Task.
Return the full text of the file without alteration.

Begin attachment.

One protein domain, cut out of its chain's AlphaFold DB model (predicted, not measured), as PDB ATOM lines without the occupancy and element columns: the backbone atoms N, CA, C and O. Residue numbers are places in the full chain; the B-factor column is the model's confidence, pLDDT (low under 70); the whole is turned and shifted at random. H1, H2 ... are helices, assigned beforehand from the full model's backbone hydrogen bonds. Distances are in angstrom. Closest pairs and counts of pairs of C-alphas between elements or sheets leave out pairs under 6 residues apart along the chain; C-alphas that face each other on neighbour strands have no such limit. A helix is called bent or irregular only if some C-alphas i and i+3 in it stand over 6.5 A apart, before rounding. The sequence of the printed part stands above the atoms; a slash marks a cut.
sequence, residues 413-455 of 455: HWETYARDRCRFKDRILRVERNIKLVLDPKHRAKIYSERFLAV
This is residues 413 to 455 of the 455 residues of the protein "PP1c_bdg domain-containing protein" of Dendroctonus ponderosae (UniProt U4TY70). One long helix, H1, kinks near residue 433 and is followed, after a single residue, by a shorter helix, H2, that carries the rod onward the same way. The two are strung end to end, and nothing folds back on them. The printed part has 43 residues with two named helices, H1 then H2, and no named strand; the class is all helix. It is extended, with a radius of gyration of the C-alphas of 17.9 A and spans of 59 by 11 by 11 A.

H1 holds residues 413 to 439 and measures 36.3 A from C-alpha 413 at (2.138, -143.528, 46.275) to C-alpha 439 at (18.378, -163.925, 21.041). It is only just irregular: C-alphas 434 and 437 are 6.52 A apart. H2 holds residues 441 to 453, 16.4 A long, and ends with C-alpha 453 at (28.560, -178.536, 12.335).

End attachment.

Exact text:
One protein domain, cut out of its chain's AlphaFold DB model (predicted, not measured), as PDB ATOM lines without the occupancy and element columns: the backbone atoms N, CA, C and O. Residue numbers are places in the full chain; the B-factor column is the model's confidence, pLDDT (low under 70); the whole is turned and shifted at random. H1, H2 ... are helices, assigned beforehand from the full model's backbone hydrogen bonds. Distances are in angstrom. Closest pairs and counts of pairs of C-alphas between elements or sheets leave out pairs under 6 residues apart along the chain; C-alphas that face each other on neighbour strands have no such limit. A helix is called bent or irregular only if some C-alphas i and i+3 in it stand over 6.5 A apart, before rounding. The sequence of the printed part stands above the atoms; a slash marks a cut.
sequence, residues 413-455 of 455: HWETYARDRCRFKDRILRVERNIKLVLDPKHRAKIYSERFLAV
This is residues 413 to 455 of the 455 residues of the protein "PP1c_bdg domain-containing protein" of Dendroctonus ponderosae (UniProt U4TY70). One long helix, H1, kinks near residue 433 and is followed, after a single residue, by a shorter helix, H2, that carries the rod onward the same way. The two are strung end to end, and nothing folds back on them. The printed part has 43 residues with two named helices, H1 then H2, and no named strand; the class is all helix. It is extended, with a radius of gyration of the C-alphas of 17.9 A and spans of 59 by 11 by 11 A.

H1 holds residues 413 to 439 and measures 36.3 A from C-alpha 413 at (2.138, -143.528, 46.275) to C-alpha 439 at (18.378, -163.925, 21.041). It is only just irregular: C-alphas 434 and 437 are 6.52 A apart. H2 holds residues 441 to 453, 16.4 A long, and ends with C-alpha 453 at (28.560, -178.536, 12.335).